Marina Abramovic «Tesla Ball» 2003.
In Count On Us (Tesla) Marina Abramovic holds what looks like an office-grade fluorescent light-stick to a sci-fi Tesla coil, an image that is part Planetarium laser light show and part 1930’s Frankenstein. In a work pregnant with political imagery, Count On Us (Tesla) is suddenly giving us something else—science and technology, displayed as art, the former almost 'charging up' the latter.
Nicola Tesla, 'Master of Lightning,' the man who put the AC in the DC, was a Serbian engineer who moved to New York at the age of 28, where he died, penniless and alone, in 1943. Lauded for the alternating current and the 'Tesla coil', a transformer for receiving and generating radio waves that would be used in radio and television communications, Tesla was one of those fabled visionaries who produces both world-changing inventions and a whole lot of crazy crap. He was obsessed with the idea that electricity could be transmitted wirelessly and looked forward to a world system created and connected by wireless technology. He described a means of tapping the sun's energy with an antenna, thought that the weather could be controlled with electrical energy, and gave Mark Twain spontaneous diarrhea with his ‘healing machine’. He had to prove to Edison that alternating currents were safe, only to be accused later of having contributing to the invention of the electric chair, for which he has achieved a near-cult status.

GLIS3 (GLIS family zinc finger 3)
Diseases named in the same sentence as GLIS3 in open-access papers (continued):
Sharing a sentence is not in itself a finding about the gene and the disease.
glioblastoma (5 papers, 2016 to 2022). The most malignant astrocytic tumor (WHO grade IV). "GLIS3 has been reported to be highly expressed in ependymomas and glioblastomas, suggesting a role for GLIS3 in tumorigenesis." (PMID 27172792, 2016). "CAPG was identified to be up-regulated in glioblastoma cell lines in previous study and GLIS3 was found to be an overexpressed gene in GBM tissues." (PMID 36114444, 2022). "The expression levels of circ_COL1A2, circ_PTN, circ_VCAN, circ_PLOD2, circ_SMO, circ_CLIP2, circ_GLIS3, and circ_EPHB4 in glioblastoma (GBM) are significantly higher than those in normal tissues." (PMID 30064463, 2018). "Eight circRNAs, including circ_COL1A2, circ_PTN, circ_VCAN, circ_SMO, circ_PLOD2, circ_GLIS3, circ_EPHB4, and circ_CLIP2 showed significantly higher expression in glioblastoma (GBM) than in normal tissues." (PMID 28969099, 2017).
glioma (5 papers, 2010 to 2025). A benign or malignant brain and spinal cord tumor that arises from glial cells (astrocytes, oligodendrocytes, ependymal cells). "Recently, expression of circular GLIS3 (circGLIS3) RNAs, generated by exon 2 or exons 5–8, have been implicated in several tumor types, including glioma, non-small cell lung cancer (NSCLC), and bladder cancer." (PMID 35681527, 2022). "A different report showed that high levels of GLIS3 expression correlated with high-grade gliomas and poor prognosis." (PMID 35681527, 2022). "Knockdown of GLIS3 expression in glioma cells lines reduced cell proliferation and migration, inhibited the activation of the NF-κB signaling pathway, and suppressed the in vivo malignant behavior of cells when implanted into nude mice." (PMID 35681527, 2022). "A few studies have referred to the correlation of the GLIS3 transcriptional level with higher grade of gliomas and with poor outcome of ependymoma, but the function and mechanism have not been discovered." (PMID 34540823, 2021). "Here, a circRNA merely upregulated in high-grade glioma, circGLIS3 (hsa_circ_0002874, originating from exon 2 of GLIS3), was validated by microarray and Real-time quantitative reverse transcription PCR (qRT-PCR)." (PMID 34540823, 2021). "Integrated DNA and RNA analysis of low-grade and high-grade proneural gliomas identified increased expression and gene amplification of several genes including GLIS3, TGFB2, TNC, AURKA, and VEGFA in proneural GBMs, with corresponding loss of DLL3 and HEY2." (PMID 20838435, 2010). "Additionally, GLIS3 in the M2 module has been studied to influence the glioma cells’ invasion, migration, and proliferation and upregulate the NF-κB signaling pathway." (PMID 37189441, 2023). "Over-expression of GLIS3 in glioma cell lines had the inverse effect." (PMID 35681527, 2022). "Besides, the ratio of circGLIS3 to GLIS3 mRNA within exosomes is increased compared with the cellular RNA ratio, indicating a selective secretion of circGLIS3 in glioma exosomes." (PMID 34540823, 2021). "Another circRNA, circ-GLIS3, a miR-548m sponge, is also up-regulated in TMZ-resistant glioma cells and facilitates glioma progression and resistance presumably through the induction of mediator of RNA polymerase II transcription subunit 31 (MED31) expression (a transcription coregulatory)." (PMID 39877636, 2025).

Tesla had strongly pacifist views and sought throughout his life to develop a technological means of making war impossible. In the 1930s he was working on a charged-particle ray The New York Times referred to as a Death Beam, which would be so powerful as to “bring down a fleet of 10,000 enemy airplanes at a distance of 250 miles. Should every country have one of these ‘peace beams’, war would prove impossible. Despite some funding from the USSR, Tesla’s peace beam idea never came to pass, though his dream of wireless technologies is becoming more real all the time.
«War cannot be avoided until the physical cause for its recurrence is removed and this, in the last analysis, is the vast extent of the planet on which we live. Only through annihilation of distance in every respect, as the conveyance of intelligence, transport of passengers and supplies and transmission of energy will conditions be brought about some day, insuring permanency of friendly relations. What we now want is closer contact and better understanding between individuals and communities all over the earth. Peace can only come as a natural consequence of universal enlightenment.» ~ Nicholas Tesla.
Add a little dose of ‘transgression through pain’ and it’s easy to see why Marina Abramovic is interested in Tesla. Abramovic, like Tesla, not only wants to change the world but seeks to do so through transcending the political altogether. She has often claimed in interviews that she feels herself to be a bridge between the East and the West. Abramovic has her own version of the complete annihilation of distance. ~ Stefany Anne Golberg.